Wayne McCullough

Wayne is the former WBC bantamweight champion, who defended his title 3 times before moving up in weight to fight for the jr. featherweight title where he lost a close decision to Daniel Zaragoza. I thought Wayne would be a good interview since he is about to take on the biggest challenge of his career in a fight against featherweight champion Naseem Hamed. After a couple of weeks of playing phone tag with his promoter America Presents and then his lawyer/agent, I was finally able to present Wayne with my questions. I was told Wayne did not have much time on his hands as he was in the final stages of his training camp for the Hamed fight. He was however kind enough to answer all my questions with brief and to the point answers. So I thank Mr. McCullough and the all the people who made this interview possible.

BW: At what age did you start boxing and what got you started in boxing.

McCullough: I started boxing at the age of 8, when I went along to the
gym my 2 older brothers.
BW: You were the 1992 Olympian for Ireland and came away from the games
with a Silver medal. Was there any kind of special ceremonies when you
came home and what did you remember most from the Olympics.

McCullough: There were alott of special events when I got home for the
Olympics. The most memorable moment was standing on the rostrum after
winning my Silver medal.

BW: Was there anyone in the amateurs who when you fought him, you thought
to yourself "That guy is going to be a champion some day" or did you 
fight anyone in the amateurs who is now a champion or a contender.

McCullough: I fought both Tim Austin and Arturo Gatti, with victories
over both.

BW: I think every fighter should have a stern test before they go into
a title fight. I remember watching your fight with Victor Rabanales and
thinking this fight was going to help you in the long run even if you
lost. What do you remember of that fight.

McCullough: I remember Rabanales being very awkward and he punched hard.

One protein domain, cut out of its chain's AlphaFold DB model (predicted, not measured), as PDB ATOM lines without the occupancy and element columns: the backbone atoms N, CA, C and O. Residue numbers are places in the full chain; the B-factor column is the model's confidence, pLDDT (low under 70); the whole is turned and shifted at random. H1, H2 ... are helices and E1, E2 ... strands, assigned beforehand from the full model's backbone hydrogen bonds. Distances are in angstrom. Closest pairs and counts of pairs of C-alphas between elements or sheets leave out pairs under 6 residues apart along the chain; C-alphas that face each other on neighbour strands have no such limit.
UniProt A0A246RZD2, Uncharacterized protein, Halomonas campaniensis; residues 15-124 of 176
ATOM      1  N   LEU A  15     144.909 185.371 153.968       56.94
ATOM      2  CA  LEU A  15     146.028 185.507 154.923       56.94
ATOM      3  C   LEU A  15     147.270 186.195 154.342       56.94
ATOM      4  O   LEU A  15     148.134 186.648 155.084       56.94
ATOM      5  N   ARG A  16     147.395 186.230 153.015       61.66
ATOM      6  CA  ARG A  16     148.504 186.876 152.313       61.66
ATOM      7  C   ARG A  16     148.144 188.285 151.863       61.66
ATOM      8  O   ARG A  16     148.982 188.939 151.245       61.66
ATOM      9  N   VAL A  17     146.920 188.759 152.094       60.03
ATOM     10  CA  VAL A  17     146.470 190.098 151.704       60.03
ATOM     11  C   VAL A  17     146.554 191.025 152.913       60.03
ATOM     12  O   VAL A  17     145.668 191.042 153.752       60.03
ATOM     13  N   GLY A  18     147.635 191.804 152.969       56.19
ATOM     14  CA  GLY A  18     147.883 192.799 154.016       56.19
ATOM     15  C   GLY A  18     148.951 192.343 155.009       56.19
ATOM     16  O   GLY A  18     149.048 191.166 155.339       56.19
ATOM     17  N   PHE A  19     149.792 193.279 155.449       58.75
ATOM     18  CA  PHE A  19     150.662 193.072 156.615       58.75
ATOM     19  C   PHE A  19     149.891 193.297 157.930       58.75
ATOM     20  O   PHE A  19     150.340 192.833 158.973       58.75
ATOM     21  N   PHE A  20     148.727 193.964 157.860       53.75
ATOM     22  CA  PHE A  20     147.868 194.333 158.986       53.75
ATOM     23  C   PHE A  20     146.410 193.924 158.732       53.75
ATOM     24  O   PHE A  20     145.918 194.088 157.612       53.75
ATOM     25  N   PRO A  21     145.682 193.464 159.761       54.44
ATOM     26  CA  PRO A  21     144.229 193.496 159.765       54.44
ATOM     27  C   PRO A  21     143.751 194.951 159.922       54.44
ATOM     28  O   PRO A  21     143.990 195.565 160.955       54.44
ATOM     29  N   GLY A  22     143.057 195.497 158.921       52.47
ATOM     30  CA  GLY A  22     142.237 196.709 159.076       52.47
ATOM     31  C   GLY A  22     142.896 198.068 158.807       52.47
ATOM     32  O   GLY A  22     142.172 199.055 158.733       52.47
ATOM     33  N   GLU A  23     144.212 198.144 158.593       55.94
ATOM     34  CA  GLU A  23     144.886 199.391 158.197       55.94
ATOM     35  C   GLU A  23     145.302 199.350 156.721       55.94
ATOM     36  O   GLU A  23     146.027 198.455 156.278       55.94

He had alott of experience and I learned a lot. He was also the number
1 contender. I had to fight him in a elimination bout for the 
bantamweight title.

BW: I have allot of respect for fighters who win a world title on the 
road. You won your title in Japan, can you tell me of some of the 
difficulties if any that you had before or during the fight.

McCullough: There were no difficulties surrounding the fight in Japan.
It was a great experience for me, but I dont believe I got the 
recognition I deserved for beating the champion. Before the fight he
(Yasuei Yakushiji) was rated the biggest puncher and the best boxer
in that division, but after I beat him it was forgotten about. Everyone
thought I was going to lose but I proved them wrong.

BW: Everything went great for you until you ran into Daniel Zaragoza in 
Boston. I saw that fight and thought Zaragoza pulled out a close victory.
Why was a rematch not made right away.

McCullough: I thought, and still do that I won that fight against 
Zaragoza. My promoter offered him $ 750,000 for a rematch but he turned
it down.

BW: Zaragoza was fading in the late rounds and with your stamina, if that
fight was to be a 15 rounder like they used to do you would have probably
won that fight. Do you wish they would go back to 15 round fights, it 
seems the extra 3 rounds would help a fighter with your style.

McCullough: I would love to be boxing 15 rounds as I'm a slow starter. I
finish the fight as I'm starting round one.

BW: Everyone says you really dont miss something until it is gone, what 
is it that you missed the most after you lost the title.

McCullough: I never lost the title. I vacated the bantamweight title. I 
was moving up to capture the jr. featherweight title (against Zaragoza).
I never felt a felling of loss.
BW: You have now fought under the rules of the American boxing commissions
and the greatly respected British Boxing Board or Control. Are there
major differences between the two or do you find one stricter than the

McCullough: Both governing bodies are similar.